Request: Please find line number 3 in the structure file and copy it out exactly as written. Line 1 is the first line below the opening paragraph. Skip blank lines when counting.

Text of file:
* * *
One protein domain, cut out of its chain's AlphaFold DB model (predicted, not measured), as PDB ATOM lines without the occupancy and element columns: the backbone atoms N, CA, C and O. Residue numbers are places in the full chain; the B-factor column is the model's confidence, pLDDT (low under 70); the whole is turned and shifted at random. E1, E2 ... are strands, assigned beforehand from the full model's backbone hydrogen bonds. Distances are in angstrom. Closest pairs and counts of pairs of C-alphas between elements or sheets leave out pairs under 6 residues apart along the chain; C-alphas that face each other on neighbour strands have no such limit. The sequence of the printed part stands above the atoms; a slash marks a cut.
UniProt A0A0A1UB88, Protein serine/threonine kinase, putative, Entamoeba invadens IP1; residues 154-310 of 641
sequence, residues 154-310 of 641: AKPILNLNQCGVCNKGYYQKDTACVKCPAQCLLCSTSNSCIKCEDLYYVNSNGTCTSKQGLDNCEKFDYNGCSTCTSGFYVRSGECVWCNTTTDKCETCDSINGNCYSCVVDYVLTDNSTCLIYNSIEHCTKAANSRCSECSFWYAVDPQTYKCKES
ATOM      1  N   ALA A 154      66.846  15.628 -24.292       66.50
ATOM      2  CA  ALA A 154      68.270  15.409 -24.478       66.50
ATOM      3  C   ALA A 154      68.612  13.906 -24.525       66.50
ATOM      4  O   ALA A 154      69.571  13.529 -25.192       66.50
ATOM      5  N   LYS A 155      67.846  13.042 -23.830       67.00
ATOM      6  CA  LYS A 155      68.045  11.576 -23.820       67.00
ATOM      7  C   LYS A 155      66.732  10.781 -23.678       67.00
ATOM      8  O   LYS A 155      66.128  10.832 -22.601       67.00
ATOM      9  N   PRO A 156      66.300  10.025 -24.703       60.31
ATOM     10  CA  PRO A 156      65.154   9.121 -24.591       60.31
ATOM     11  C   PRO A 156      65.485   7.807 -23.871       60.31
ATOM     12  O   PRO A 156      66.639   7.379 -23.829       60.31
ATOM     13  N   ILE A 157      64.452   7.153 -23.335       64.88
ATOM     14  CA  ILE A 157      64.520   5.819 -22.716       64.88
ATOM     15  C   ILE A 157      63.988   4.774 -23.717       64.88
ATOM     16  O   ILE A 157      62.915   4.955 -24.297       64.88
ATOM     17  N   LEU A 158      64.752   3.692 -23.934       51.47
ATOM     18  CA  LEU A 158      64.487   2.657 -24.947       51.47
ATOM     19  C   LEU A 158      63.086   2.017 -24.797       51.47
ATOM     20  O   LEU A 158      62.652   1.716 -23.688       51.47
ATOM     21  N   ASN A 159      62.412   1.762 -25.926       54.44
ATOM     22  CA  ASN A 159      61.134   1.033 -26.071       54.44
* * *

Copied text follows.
ATOM      1  N   ALA A 154      66.846  15.628 -24.292       66.50